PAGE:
Monday, June 28, 2010

NXNE vs. G20

For those of you who have asked about Toronto and our experience at NXNE, here is a brief retelling.

First off, many friends of ours had expressed an urgent concern for border crossing - being musicians, you are NOT allowed to "work" in Canada without proper licenses and paperwork. NXNE had provided us with a stack of documentation from festival organizers and immigration offices, all of which remained in my glove box. Aside from awkward questions as to our business in Canada and to the length of time spent in the country, there had been no issues worth the amount of worry our friends had bothered themselves with. Raianne had put it best while using her womanly charms on the first customs officer, "if we were in it for the money, we would have quit long ago."

We had been told by the soundman at our performance arrangement that Toronto, including surrounding boroughs, has a total population of roughly 6 million people. I have had a theory regarding the "degradation of systems" which attempts to explain how large populations are not adequately maintained concerning basic human needs. This trip provided me with some interesting fodder for thought.
Music festivals in Toronto are a historical matter, having dated back to the 1800's, organized by some of the cities MVP's. I was a bit surprised then to understand what sort of impact this G20 summit thing would have on June's cultural gatherings. The business owners all complained of detours established and fences erected to ward off protesters during the summit. One Canadian business owner even mentioned the trees being removed from the cities sidewalks due to some speculations that such could be torn out and used as battering rams. As one could predict, all this rigmarole served to depreciate foot traffic from central festival areas; the result was that our performance fell on few ears and I now can blame the world's leaders for poor attendance - another hash mark on a long long list.
Dear Mr. President, please consider holding the next G20 in central Montana for this will prove far safer and cost effective. You will see a hippie coming from miles away. PS. Pack your lunches.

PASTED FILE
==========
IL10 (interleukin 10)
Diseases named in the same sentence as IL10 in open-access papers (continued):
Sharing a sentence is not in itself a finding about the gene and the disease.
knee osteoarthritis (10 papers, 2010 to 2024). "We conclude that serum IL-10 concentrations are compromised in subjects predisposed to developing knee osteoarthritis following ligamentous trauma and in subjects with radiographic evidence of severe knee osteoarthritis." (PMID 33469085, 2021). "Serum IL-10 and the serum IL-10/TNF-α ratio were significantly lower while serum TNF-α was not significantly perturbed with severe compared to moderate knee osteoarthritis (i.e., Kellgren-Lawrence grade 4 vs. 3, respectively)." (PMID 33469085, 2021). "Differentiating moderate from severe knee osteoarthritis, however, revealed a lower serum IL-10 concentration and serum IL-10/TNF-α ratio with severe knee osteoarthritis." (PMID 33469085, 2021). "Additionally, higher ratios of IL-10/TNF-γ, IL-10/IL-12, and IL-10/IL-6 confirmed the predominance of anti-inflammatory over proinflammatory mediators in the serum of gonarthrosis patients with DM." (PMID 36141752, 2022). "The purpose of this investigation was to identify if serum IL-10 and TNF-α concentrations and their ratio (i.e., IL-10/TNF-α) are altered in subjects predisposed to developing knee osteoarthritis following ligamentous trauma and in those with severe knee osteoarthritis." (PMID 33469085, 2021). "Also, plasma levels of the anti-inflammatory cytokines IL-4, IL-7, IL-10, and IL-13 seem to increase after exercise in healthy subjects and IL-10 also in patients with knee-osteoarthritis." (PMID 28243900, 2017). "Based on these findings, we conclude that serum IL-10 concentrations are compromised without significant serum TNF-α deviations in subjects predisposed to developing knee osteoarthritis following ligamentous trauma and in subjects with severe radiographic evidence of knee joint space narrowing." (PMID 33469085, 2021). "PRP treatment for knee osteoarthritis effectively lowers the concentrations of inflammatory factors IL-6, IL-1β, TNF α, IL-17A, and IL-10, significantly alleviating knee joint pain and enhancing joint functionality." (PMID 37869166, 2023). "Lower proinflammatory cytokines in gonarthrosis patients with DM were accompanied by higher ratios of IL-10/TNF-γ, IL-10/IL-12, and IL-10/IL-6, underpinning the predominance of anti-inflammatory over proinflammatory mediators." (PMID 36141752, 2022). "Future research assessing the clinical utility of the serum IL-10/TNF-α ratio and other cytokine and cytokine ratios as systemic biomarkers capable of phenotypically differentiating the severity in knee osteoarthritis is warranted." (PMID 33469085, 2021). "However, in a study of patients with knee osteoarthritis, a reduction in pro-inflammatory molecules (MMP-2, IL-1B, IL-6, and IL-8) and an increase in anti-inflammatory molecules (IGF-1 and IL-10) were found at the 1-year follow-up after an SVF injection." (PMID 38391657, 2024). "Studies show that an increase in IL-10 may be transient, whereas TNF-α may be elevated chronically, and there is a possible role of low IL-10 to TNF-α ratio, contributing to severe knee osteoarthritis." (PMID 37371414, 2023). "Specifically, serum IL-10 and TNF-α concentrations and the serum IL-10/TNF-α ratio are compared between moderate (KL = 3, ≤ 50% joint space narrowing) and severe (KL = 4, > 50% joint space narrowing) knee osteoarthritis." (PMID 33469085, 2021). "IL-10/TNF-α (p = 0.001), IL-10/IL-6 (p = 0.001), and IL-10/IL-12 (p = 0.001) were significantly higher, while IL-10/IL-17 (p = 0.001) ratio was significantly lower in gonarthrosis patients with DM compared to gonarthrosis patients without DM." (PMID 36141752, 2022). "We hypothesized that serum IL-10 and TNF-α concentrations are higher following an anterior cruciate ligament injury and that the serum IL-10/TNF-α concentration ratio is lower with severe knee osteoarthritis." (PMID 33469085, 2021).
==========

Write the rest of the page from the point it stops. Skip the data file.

For love of books, good music, good friends and mountains

Mark and I attempted to satisfy many wants for this weekend. First the want of a good backyard folk festival. Annual Reed- Swale folk fest in Rocky Hill, CT. Live music. A rock opera even. An army of children dancing away the day with toy instruments and tired parents. Beautiful sunshine. Check.

Next the want of captivated listening audience in an excellent book store/ Inspirational space Mindful books & Ephemera. Our friends The Pleasants , a recession rock group, I think also share our same sentiments for this lovely place. Let me just say here that firstly these folks, namely Jon and Martha, always deliver. The Blue Kat music parlor series showcases to me all the things a successful art (or any) community needs; a peaceful comfortable space open to all members of the community, a potluck, music/art appreciators, and musicians/artists all in one space. Jon and Martha provide such a great service to the community by sharing their space and the best part is they are doing this because they understand the value of it and most importantly because they value it. Please visit 29 main st. in Jaffrey, NH for a concert or to find that rare or unusual book or vinyl that you have been seeking. Or maybe just for a cup of coffee and some sincere conversation with two great people. I always leave there feeling refreshed and inspired. Check.

Next the want of seeing good friends. Mark and I were invited to crash the after party of Jocie Adams show at The Starving Artist in Keene, NH. Unfortunately we arrived too late to listen to any of the performance. This is the way things go sometimes with performers, everyone seems to be off doing their own shows and it becomes very hard to support each other. Especially when we seem to have shows on the same nights at the same times. Everyone is always working. However it seems that since the Walking Tour ended many of our friends have wanted to spend some time. Perhaps they want to hear the stories of our tour or ensure that we have not indeed lost our minds are that we may be still ok. Laina is an excellent host and with her newly outfitted double bed bunk bed she is always extending hospitality to those musicians who travel up Keene way. Since the Burnt Norton Abbey summer forum last year I have felt that visiting The Starving Artist feels like going to visit family or some of your best friends. Check.

Lastly, The want to climb a mountain. I think anyone who goes to Jaffrey or Keene should climb Mt. Monadnock. Though not an easy climb all the way up the view from the top makes it all worthwhile. We offered up our plans to Keene friends and a new transplant Chris (who attended last years forum as well) decided to come with. It was truly a gorgeous day for a climb, though I think the view can be more spectacular in the Fall months when the humidity has migrated away. The summit of a mountain has a particular effect on me (and probably most people) of how small I am. Also the power of the wind and the presence of the stone against the air. The balance. The sense of time. These things have been around for a very long time. I like to imagine what it may have looked like while most of the landscape was encased in a frozen glacier. The strange desire of humans to want to climb up these things just for a glimpse out. Check.

What a weekend.